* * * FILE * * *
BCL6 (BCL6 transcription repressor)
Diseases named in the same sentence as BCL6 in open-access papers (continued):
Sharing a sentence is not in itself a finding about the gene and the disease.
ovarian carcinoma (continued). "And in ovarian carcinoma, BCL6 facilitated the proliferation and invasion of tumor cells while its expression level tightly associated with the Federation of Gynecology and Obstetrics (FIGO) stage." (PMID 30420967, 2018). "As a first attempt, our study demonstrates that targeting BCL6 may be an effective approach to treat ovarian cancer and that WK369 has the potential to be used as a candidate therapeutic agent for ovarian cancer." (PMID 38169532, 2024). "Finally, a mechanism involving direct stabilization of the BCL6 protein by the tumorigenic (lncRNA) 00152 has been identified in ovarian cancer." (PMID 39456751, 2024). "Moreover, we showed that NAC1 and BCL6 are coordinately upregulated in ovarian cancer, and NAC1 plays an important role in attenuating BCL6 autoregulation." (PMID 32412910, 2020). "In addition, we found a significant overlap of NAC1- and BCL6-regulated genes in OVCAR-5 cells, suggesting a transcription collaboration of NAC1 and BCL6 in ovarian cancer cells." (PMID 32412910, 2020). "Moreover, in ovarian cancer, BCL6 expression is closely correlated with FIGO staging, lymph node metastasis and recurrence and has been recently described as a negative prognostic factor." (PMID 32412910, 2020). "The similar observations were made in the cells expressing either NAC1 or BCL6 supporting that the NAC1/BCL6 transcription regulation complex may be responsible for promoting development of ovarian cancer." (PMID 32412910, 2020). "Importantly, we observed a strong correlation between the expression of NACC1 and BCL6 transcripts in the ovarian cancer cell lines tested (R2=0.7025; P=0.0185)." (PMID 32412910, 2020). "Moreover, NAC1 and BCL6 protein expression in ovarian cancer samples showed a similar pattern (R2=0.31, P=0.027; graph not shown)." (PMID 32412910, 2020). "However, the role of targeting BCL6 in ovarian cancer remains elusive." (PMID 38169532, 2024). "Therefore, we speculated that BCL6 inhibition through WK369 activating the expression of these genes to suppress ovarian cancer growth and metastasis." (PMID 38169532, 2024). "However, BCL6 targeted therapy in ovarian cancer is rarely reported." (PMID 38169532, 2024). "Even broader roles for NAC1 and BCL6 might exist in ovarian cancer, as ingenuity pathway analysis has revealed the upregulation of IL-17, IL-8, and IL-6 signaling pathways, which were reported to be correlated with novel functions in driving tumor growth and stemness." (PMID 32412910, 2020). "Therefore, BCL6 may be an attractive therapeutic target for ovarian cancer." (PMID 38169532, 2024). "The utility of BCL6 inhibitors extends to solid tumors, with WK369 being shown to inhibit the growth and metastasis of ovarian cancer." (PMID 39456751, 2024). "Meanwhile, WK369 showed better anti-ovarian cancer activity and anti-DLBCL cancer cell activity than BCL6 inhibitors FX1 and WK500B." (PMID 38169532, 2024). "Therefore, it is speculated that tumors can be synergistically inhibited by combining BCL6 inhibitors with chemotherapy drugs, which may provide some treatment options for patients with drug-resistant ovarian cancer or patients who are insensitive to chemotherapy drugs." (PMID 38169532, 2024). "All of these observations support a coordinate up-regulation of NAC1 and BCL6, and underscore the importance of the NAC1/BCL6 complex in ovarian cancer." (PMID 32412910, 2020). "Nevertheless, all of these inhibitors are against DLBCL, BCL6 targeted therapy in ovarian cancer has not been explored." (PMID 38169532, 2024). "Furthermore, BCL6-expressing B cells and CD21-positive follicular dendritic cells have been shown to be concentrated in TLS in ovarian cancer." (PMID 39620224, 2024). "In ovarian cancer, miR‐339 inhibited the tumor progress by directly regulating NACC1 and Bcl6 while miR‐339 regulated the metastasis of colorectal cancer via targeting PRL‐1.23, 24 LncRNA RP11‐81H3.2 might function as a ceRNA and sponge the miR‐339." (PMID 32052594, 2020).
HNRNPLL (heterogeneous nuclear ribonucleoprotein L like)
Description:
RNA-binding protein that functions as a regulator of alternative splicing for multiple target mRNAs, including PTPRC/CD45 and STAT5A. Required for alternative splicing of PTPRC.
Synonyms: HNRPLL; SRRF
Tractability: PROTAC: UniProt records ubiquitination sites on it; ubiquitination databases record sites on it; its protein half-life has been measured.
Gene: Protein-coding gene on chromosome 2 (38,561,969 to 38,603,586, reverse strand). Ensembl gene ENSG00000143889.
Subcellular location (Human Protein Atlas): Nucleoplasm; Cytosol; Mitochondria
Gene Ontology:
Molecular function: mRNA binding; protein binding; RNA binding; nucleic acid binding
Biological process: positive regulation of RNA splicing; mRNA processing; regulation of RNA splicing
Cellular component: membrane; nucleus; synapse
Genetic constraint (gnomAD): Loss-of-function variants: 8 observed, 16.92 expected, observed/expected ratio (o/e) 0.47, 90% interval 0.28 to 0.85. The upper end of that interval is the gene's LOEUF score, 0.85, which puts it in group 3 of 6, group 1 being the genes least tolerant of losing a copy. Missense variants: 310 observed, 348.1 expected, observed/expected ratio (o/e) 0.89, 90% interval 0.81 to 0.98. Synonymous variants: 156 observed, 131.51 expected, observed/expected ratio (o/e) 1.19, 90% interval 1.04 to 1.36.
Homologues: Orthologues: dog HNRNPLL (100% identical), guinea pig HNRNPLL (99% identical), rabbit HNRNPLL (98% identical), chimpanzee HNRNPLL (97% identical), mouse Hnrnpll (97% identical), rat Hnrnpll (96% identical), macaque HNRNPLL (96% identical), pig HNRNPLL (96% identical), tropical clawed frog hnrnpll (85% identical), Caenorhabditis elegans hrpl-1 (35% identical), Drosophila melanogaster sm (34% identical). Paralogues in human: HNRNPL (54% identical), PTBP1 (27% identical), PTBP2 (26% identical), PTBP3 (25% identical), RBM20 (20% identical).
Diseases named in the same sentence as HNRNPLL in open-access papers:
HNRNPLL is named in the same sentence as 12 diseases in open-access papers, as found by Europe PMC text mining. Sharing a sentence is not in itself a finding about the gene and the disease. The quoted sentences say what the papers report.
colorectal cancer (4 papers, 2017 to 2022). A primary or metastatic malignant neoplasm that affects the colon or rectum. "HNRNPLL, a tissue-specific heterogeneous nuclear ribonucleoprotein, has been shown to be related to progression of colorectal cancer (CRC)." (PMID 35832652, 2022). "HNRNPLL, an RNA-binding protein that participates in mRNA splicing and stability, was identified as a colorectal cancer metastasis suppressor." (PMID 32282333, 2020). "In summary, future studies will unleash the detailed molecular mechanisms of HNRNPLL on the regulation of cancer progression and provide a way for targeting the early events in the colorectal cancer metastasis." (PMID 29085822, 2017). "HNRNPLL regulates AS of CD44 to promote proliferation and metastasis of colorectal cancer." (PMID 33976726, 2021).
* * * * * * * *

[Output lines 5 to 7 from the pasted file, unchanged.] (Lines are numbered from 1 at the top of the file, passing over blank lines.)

HNRNPLL (heterogeneous nuclear ribonucleoprotein L like)
Description:
RNA-binding protein that functions as a regulator of alternative splicing for multiple target mRNAs, including PTPRC/CD45 and STAT5A. Required for alternative splicing of PTPRC.